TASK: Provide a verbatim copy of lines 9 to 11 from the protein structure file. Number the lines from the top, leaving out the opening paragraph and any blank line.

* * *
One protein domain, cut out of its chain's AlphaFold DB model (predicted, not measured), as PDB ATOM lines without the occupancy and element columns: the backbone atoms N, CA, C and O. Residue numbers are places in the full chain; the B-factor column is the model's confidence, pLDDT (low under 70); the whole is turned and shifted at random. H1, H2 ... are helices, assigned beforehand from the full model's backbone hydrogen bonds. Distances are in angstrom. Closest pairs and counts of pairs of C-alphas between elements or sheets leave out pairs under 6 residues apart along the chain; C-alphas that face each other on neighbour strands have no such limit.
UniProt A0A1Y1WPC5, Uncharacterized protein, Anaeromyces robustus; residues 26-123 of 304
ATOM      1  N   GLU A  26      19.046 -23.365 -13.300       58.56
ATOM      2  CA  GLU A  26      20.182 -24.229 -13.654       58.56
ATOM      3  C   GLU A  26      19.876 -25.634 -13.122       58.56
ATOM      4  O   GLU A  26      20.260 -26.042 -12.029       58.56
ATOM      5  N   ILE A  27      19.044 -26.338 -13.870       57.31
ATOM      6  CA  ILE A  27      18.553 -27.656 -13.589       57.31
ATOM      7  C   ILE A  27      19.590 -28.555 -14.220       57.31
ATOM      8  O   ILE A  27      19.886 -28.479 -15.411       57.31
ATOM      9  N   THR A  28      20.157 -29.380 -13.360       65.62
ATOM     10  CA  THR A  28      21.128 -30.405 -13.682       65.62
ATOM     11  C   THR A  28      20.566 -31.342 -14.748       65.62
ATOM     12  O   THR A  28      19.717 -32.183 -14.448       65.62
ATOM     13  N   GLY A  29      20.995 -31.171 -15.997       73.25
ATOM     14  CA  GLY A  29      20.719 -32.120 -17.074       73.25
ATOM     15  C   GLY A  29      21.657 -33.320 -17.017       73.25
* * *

ATOM      8  O   ILE A  27      19.886 -28.479 -15.411       57.31
ATOM      9  N   THR A  28      20.157 -29.380 -13.360       65.62
ATOM     10  CA  THR A  28      21.128 -30.405 -13.682       65.62